¶8 The testimony of her male companion did not differ substantially from that of the prosecutrix, except that he did not testify concerning any of the events between the time he was dislodged from the moving vehicle and the time he again encountered Karen after the Negroes had driven away.

¶9 Officer Blair of the Oklahoma City Police Department testified he conducted an investigation of the matter and had photographs taken of the victim at the police station. He also gave defendant Fields' age as 30, and defendant Phillips' age as 22. The State rested its case.

¶10 For the defendants, Mary Sue Campbell testified that she was 25 years old, lived at 1211 N. Geary, and was Phillips' girlfriend. She testified that on the evening in question, Fields and Phillips came to her house at approximately 6:30 P.M., visited for awhile, and that she then accompanied them as they drove around, got some beer, returned to her house and played some music. She testified that at approximately 2:00 A.M., she, Frank Brown, and the two defendants went to "The Spot" where they stayed until approximately 3:00 A.M. She also stated that Fields then drove her and Phillips to his home at 415 Eleventh Street and left them. She testified she stayed the rest of the night at Phillips' residence, leaving at approximately 7:00 A.M. She was able to fix the date as August 11, because she was supposed to go to school that day.

¶11 Sandra Jean Walker testified that she was Mary Sue Campbell's sister and was home on the evening in question and saw the two defendants at that place. She stated they stayed until it was "pretty late."

¶12 Jimmy Louis Phillips testified on his own behalf that on the evening in question, he and Fields went to Mary's house at approximately 6:30 P.M., and that he, Frank Brown, Mary and Fields went out and got some beer, returned to Mary's house and stayed until approximately 3:00 A.M., when Fields drove him and Mary to Phillips' house and left them there. He stayed at Mary's, spent the night there, and he denied having seen the prosecutrix prior to the preliminary hearing, denied being with her, denied ever having seen or been with the German boy any time on August 12.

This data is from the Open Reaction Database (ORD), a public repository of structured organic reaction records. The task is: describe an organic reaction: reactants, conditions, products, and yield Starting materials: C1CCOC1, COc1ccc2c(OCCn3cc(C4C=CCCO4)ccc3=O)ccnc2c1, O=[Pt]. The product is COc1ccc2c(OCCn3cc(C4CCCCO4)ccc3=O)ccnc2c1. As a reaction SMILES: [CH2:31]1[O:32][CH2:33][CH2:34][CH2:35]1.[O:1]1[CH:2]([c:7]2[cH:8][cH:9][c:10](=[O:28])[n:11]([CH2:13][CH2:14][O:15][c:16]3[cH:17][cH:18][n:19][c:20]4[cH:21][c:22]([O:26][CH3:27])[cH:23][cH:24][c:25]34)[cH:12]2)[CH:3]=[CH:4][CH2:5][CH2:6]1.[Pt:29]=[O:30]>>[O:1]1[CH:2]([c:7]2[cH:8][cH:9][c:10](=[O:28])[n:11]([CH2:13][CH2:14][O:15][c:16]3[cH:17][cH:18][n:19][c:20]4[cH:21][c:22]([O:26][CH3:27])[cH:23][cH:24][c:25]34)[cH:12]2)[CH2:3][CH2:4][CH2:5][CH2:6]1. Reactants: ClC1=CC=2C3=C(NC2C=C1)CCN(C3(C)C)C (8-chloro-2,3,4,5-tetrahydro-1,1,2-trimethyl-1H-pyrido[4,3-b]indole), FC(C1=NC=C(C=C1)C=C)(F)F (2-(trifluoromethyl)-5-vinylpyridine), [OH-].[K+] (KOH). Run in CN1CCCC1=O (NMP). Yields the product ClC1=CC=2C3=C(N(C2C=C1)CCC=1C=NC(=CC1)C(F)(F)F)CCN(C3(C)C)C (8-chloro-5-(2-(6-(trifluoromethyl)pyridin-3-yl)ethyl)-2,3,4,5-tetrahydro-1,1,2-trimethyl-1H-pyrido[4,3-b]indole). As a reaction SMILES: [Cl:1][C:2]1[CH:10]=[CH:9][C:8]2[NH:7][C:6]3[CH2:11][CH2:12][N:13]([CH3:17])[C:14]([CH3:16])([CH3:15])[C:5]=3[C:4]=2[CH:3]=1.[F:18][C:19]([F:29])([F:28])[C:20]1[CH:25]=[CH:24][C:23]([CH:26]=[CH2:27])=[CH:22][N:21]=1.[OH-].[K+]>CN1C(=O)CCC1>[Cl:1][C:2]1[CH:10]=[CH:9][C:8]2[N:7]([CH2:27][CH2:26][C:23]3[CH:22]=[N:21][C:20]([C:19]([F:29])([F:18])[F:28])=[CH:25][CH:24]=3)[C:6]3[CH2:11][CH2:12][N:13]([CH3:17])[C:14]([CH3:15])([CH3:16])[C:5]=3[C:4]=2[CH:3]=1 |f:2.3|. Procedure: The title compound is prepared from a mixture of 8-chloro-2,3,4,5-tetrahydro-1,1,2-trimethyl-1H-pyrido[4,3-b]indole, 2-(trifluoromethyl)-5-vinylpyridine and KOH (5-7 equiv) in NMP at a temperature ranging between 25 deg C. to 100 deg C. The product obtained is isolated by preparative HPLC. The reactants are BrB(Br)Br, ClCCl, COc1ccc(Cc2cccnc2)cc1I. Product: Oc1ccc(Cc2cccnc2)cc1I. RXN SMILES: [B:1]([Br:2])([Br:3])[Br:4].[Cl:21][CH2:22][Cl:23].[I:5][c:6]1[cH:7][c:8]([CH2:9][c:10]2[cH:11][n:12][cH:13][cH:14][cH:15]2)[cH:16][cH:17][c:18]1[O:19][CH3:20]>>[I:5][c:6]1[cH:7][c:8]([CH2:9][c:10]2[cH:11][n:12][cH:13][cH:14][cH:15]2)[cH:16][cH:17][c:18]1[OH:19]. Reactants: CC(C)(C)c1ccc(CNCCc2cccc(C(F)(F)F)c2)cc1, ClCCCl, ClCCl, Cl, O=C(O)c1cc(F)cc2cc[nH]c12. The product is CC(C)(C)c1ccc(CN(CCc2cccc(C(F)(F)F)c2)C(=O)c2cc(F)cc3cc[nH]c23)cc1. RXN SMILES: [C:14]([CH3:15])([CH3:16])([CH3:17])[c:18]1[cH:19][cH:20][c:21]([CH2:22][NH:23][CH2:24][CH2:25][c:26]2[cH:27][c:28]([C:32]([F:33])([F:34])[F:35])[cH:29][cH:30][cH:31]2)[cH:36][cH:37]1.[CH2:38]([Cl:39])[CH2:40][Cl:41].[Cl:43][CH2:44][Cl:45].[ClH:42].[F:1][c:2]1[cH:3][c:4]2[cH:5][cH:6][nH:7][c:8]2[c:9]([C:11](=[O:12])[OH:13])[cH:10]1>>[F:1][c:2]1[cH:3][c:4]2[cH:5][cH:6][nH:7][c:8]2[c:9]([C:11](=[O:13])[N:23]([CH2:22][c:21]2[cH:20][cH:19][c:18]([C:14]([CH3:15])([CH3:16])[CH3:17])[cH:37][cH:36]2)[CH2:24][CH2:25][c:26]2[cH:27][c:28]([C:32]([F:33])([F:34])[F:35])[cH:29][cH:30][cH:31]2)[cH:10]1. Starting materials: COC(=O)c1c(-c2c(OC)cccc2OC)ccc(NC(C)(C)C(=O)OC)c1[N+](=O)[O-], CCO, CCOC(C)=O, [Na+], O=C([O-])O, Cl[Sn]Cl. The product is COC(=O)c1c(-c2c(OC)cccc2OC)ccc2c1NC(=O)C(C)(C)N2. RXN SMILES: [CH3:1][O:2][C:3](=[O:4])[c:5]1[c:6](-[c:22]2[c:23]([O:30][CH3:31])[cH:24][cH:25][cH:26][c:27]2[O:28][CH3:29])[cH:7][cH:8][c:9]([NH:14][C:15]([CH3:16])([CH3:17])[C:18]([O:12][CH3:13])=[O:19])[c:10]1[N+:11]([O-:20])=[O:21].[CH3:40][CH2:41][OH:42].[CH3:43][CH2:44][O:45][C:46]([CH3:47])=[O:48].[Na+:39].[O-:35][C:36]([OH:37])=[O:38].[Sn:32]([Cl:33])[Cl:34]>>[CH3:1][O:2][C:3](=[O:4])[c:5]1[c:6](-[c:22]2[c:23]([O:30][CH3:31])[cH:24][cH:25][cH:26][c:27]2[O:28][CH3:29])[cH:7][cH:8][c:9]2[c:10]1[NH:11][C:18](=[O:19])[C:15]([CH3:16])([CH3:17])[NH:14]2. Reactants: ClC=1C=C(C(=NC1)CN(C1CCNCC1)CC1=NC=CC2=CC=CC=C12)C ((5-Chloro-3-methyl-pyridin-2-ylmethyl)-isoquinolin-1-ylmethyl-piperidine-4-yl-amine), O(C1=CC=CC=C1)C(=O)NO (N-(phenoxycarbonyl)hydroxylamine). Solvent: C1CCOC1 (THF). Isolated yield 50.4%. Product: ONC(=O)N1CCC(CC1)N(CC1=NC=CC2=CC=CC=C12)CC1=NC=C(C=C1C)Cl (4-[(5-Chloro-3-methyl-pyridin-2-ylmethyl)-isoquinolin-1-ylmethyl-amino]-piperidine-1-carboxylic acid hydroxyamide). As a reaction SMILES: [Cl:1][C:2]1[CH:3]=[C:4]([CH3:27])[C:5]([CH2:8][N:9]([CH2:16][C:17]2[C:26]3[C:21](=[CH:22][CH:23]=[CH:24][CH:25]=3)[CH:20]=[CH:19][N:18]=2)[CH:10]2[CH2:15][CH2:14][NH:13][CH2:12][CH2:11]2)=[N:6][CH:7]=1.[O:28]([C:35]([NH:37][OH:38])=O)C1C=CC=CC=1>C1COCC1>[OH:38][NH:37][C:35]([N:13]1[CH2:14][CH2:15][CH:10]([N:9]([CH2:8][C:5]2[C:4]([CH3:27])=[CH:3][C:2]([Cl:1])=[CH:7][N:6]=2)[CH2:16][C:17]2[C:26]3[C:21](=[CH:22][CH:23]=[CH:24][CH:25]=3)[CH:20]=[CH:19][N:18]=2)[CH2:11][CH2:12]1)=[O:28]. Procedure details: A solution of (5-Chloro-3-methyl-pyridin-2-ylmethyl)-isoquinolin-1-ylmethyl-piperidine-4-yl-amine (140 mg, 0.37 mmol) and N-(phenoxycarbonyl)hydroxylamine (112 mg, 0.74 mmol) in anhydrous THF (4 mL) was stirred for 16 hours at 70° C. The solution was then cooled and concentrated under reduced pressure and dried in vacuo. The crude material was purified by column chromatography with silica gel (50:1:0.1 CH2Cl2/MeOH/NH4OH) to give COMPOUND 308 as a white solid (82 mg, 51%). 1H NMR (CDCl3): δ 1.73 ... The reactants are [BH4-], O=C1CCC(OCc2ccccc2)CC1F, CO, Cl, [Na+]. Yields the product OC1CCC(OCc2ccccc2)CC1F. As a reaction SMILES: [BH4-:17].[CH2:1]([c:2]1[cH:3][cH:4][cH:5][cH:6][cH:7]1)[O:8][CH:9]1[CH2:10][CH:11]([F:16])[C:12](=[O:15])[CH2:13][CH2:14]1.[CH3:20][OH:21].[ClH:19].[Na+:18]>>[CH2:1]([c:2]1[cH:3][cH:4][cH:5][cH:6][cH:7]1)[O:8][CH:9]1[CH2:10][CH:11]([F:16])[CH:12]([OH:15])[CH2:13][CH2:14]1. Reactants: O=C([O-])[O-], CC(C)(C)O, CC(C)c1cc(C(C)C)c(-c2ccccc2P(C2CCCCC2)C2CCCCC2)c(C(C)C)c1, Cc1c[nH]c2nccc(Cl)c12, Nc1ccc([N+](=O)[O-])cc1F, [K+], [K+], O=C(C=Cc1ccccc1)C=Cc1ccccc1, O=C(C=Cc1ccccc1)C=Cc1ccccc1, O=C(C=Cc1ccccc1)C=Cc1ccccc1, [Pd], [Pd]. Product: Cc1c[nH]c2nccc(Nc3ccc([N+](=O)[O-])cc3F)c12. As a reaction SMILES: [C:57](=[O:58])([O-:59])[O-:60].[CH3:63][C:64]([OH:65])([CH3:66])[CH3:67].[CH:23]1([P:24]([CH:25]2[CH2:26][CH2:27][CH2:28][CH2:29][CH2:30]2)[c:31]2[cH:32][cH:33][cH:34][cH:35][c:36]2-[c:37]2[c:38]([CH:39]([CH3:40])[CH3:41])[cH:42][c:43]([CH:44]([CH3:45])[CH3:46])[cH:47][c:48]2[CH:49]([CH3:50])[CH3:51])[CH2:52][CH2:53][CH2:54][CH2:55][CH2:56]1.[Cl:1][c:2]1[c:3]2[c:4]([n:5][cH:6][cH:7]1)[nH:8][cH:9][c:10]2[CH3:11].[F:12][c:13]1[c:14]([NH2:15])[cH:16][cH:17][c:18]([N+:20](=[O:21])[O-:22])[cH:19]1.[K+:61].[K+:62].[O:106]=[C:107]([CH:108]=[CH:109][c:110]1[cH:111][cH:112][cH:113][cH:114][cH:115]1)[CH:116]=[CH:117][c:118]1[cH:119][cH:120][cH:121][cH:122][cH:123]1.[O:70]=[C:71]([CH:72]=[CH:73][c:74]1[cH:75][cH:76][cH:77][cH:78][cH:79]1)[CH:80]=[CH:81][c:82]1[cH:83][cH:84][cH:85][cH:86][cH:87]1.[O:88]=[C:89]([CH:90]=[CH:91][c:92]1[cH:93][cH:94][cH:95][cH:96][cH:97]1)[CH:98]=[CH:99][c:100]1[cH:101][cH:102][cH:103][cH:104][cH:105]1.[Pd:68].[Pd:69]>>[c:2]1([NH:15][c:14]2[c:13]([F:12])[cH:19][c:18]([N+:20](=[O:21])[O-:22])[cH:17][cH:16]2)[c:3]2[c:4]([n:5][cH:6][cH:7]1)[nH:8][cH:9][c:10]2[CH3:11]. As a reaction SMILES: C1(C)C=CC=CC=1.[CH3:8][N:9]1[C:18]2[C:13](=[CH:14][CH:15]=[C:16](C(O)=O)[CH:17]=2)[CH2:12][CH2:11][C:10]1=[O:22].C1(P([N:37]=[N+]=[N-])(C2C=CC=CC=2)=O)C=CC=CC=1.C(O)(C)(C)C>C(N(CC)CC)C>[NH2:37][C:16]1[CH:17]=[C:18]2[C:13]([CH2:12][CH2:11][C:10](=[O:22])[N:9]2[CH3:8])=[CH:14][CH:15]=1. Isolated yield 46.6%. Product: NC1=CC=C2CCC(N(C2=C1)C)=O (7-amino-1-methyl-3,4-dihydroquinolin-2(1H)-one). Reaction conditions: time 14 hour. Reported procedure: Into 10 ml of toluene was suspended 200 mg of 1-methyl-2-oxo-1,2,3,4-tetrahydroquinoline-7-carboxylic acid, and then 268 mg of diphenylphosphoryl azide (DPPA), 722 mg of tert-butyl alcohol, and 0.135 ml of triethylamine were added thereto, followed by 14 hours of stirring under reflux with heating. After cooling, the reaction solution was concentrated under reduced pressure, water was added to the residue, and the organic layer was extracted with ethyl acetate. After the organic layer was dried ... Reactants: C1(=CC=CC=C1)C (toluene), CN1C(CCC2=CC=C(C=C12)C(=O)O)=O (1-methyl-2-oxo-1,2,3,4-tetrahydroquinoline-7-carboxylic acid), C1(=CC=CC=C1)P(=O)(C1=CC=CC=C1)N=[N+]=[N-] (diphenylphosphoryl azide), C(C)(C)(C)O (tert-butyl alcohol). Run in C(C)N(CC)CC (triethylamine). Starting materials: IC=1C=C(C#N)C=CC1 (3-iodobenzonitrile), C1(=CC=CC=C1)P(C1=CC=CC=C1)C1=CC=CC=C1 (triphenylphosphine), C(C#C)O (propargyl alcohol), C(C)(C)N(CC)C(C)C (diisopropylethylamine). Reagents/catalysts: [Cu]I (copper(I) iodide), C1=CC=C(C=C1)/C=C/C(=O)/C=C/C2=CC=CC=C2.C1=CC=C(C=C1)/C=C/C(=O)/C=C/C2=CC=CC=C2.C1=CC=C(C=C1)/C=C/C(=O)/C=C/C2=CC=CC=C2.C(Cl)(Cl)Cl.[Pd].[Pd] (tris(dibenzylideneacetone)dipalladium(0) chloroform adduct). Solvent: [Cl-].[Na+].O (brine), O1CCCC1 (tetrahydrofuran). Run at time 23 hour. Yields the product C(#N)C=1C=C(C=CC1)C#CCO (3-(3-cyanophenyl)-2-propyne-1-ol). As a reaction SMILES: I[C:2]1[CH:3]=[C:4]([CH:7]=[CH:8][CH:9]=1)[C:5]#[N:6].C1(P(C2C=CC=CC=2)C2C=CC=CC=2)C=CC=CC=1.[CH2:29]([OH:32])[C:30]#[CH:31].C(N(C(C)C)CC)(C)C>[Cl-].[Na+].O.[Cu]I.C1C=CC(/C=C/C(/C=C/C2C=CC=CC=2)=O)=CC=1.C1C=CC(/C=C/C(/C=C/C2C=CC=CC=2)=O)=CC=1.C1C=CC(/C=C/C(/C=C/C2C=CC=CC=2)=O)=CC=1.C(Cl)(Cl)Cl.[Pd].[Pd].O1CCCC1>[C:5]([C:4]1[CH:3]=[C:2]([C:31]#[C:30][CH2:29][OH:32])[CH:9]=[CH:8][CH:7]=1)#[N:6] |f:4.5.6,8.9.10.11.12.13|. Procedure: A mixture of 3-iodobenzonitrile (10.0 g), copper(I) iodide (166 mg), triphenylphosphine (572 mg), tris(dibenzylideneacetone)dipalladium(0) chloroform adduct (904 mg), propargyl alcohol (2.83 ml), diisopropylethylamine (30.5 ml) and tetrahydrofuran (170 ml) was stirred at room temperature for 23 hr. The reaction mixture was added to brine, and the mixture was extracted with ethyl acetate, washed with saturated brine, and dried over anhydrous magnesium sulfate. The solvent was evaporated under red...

¶13 Herbert Claude Fields testified in his own behalf that on the evening in question, he and Phillips were visiting at Mary Campbell's house with several others. His testimony was substantially the same as that of Phillips, with the added factor that he admitted ownership of a 1960 white Oldsmobile registered in his name. He denied having been at "The Place" club on August 11 or the 12th and denied having told one Officer DeLaughter that he had been at the "Top Hat Club" and the "Razz Club" on the night in question.

¶14 On rebuttal for the State, Officer DeLaughter testified that he talked to Fields at the Oklahoma City jail on August 12th, 1970, and that after giving the Miranda warning, Fields denied the rape and told DeLaughter that he had been at the "Razz Club" and the "Top Hat Club" on the evening in question.

¶15 Officer Cooper testified that on August 12, 1970, he was riding patrol and that at approximately 1:30 A.M. he noticed a car stalled at 23rd and Bryant occupied by a white male and female. He testified that he saw three Negroes drive up in a white Oldsmobile and offer help. Soon all five got into the Oldsmobile and drove off, at which point the officers fell in behind and followed the Oldsmobile until they discovered it parked at "The Place" at 16th and Miramar. The Olds registration checked to a Herbert Claude Fields at which point Officer Cooper called for other officers to go inside "The Place."

¶16 Jess W. Stewart testified that he was a patron at "The Place" at approximately 3:00 A.M. on the morning in question. He stated that while there he saw the two defendants in company with persons named "Karen" and "Ralf" and that he saw them leave together. He also admitted two previous felony convictions.

¶17 Officer Harper of the Oklahoma City Police Department testified that he was called and went to "The Place" at 16th and Miramar at approximately 1:30 A.M. on August 12, 1970. He testified that upon entering the club, he saw the defendants seated in a booth with several other persons. He also testified to the presence of two Caucasians in the bar.